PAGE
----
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paper is poverty April 27, 2011 at 4:09 am

I actually think both lines in the chart overstate the value of the dollar. I’m sure it’s true that gold maintains roughly the same value over broad time periods, but that doesn’t mean it’s not undervalued during short periods, like right now. I can think of three reasons why gold is undervalued:

First, the percentage of financial assets which are currently invested in gold and gold miners is very small by historical standards. As this percentage rises toward historical norms, gold will go up not only nominally against the dollar, but in real terms, due to rising demand. (Think Texas pension fund.)

Secondly, there’s the idea that a lot of people who think they own gold do not own it at all, but merely own paper. GLD isn’t fully backed, and unallocated accounts have fractional reserves. Even central banks don’t have the gold they claim to have because they’ve loaned it out, and it’s been sold. It’s illusory supply. (You could also add counterfeiting of gold and silver mining shares via naked short selling to this “illusory supply” story.) But by the time the global economic disaster has finally run its course, people won’t have any tolerance left for counterparty risk. They’ll want real metals they can hold in their hand, and they won’t be misdirected into paper substitutes. That means that the apparent supply of gold will actually shrink globally. It’s often stated that gold supply is stable and slightly growing, because unlike silver we don’t use it up. But as far as I can see, its *apparent* supply can and will shrink.

Third, a few weeks back Chris Martenson interviewed Paul Tustain about gold, and Tustain said that the fair price for gold if you factor in a 5% chance of hyperinflation over the next 15 years is around $3800. The only way to get the value down to where it is today, using his model, is to assign the risk of hyperinflation to zero. Clearly the risk is > 0, so by this analysis, the gold price is not fully reflecting currency risks.

If those are valid points, and if you see the dollar as the inverse of the gold price, then that dollar value is currently overstated. Maybe grossly overstated. The dollar is a lot weaker than it looks, even when you’re using gold to measure it.

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Brad Thrasher April 27, 2011 at 10:50 am

That’s refreshing JR. It would be interesting to chart the Fed’s overnight rate against gold and the USD over the same period. The broad, heck massive swings in the USD are impressive.

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pslater April 27, 2011 at 3:27 pm

I believe one of the clearest ways to look at gold’s ‘value’ is through the US balance sheet. If you look at the US (govt, corporate, and individual) balance sheet over the last several years, you will see that the asset side of the balance sheet has been decimated while the liabilities side of the balance sheet hasn’t budged. This has created a situation where the remaining assets are no longer able to generate enough income to service the liabilities. The Fed’s money printing, purchasing of mortgages and Treasuries in the open market, and accounting shenanigans (mark to myth for the big banks) are a feeble attempt to maintain the status quo (generate income) for their stock holders (the same big banks).

Ultimately, there will not be a meaningful economic recovery until the liabilities are written down to match the assets. This will require the banks to realize the losses they so richly deserve.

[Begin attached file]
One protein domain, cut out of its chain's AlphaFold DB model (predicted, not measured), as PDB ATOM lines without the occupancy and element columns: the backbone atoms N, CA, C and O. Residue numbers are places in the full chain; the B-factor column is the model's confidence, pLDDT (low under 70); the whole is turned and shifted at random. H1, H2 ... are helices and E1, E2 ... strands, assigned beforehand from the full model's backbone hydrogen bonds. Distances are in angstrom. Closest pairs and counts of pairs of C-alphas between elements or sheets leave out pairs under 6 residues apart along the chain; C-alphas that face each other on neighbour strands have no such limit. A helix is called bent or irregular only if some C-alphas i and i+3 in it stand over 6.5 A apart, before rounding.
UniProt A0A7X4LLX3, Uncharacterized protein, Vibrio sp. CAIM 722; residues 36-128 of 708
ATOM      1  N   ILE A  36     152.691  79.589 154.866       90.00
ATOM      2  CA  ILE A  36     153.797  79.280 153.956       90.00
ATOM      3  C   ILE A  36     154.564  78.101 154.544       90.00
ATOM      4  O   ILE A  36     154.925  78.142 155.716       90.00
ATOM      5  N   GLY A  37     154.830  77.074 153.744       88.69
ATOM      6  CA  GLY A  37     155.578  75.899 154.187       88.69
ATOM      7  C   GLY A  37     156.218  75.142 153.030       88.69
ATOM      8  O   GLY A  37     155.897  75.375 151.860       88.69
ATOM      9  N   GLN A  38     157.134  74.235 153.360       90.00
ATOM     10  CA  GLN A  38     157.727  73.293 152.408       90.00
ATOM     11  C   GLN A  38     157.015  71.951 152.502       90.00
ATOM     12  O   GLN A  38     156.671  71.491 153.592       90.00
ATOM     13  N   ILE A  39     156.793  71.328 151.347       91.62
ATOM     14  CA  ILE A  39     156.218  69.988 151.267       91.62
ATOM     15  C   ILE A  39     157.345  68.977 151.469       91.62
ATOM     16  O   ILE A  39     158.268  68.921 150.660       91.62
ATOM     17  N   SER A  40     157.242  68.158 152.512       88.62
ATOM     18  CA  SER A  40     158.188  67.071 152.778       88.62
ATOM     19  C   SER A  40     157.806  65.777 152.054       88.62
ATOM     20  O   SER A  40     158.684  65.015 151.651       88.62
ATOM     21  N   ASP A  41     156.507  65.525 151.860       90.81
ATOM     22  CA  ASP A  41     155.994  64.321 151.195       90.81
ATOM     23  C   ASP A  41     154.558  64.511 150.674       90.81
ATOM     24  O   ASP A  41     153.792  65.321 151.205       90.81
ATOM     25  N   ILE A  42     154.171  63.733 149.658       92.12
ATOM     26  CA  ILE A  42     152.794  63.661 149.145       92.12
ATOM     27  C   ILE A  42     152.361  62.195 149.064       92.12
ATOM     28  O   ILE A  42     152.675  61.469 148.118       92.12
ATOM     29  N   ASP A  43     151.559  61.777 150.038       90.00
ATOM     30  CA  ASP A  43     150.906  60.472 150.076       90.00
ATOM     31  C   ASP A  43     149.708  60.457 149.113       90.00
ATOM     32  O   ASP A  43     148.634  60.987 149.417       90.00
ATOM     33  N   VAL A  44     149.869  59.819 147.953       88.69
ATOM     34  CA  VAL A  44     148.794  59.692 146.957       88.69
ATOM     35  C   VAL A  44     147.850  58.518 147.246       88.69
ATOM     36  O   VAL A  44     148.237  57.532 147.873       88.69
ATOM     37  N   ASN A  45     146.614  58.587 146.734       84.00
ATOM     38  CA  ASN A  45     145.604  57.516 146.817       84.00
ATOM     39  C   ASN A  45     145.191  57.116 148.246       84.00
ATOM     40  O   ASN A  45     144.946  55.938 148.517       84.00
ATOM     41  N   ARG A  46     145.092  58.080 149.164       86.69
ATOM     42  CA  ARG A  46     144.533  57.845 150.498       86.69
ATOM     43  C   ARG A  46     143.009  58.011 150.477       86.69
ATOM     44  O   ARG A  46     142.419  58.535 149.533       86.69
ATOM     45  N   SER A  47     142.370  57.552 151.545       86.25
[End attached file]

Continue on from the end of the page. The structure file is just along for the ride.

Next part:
In an utlimate ‘Catch 22′, if the Fed allows this to happen the US banking system (indeed the global banking system) will prove to be insolvent. If the Fed raises interest rates in an attempt to rescue the dollar, the carrying costs of the massive US debt burden will skyrocket and cripple any economic recovery.

As long as this balance sheet mis-match is allowed to persist, PM’s will trend higher. After all, how far could currencies decline? The answer is potentially to zero.

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Brian April 28, 2011 at 8:48 pm

I loved this article and agree. The one factor that always has me second guessing the facts is this: the strength of the dollar is directly related to peoples faith in it’s purchasing power, since the dollar is backed by nothing but faith. I feel that as long as Americans believe the dollar is valuable, they will continue to work for it, and spend it for their needs, ignoring other currencies along the way. All based upon perception. That is ofcourse until the economic realities end up on their doorstep……then they seek the root cause of their decreasing living conditions, which will lead them to the reality declining dollar. Because this “reality” is happening all at the same time, the “faith” in the dollar wll plummet exponentially….a virtual run on the banks. Gold’s value has nothing to do with the dollar……just because it is “priced” in dollars tell us nothing about it’s real value, there is simply to much disinformation for the markets to sift through to get an accurate picture of Gold’s value, so as an investor, it’s nearly impossible to predict it’s future price, simply because we cannot predict the public’s response to disinformation in the future. Our currency is pegged to perception….and Americans have a flawed perspective. One thing i’m sure of, however, gold and silver are undervalued when calculated by people whose perspective of our future is clear.

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Arctic Guy April 29, 2011 at 7:11 am

This site needs USD Index charts, daily, weekly, monthly, yearly etc. This info would better reflect the website’s name.

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penobscotman April 29, 2011 at 11:23 pm

Chart measures weatlh in dollars, wether you factor gold or otherwise! When the collapse comes your needs will be to feed your family! You will then see a transition from wealth in dollars to wealth in food. The Govt will enact land reform to feed its citizens…Ag land with govt control will be an interim basis for wealth for quite some time. Eat your gold and dollars!

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JOM August 20, 2013 at 8:48 pm

Well, I heard that the Chinese bank have been meeting with the White House and they want equity i.e. Land. So you better have some type of year of the dragon silver to trade with them for access to the food that the US gov will be so happy to give in return for asylum in government buildings.